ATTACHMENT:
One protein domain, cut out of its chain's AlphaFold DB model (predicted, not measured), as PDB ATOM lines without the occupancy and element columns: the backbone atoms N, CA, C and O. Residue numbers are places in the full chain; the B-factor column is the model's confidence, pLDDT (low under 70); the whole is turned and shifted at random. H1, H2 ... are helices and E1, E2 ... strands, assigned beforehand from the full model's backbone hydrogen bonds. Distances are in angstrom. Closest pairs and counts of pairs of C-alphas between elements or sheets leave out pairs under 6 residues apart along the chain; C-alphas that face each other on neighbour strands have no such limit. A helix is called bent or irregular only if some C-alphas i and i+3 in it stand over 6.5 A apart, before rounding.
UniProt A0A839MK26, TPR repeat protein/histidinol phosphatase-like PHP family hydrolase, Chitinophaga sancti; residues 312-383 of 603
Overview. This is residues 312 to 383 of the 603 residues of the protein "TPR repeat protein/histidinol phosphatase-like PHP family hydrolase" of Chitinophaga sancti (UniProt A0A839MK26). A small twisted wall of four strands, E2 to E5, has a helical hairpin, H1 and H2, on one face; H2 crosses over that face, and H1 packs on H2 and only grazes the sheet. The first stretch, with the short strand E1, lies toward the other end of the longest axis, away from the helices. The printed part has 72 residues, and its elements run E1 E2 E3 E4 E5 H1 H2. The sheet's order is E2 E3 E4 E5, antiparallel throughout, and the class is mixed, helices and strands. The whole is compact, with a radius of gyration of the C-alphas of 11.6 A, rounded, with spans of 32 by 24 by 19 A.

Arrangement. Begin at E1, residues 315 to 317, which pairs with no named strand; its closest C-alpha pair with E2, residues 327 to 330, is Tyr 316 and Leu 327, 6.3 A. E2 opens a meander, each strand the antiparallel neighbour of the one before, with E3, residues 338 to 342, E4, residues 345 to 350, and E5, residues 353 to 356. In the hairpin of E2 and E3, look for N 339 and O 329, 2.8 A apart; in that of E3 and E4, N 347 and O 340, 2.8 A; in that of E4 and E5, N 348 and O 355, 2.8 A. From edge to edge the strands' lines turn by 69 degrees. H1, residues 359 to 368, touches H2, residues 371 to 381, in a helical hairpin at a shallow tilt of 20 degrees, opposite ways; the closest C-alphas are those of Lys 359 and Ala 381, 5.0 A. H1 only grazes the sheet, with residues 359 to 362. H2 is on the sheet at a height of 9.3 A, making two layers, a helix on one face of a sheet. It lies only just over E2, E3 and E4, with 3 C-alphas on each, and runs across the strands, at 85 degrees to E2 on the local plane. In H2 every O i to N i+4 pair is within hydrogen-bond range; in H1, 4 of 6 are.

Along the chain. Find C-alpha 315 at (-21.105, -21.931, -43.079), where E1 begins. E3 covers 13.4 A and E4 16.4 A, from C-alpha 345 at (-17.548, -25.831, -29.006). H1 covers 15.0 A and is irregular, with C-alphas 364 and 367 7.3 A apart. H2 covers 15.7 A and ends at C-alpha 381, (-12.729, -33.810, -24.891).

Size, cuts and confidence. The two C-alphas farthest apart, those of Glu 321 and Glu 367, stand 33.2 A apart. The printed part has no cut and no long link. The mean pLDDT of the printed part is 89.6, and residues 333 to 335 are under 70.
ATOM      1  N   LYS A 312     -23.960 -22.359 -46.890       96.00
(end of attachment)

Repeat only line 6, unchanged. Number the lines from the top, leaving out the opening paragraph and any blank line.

ATOM      1  N   LYS A 312     -23.960 -22.359 -46.890       96.00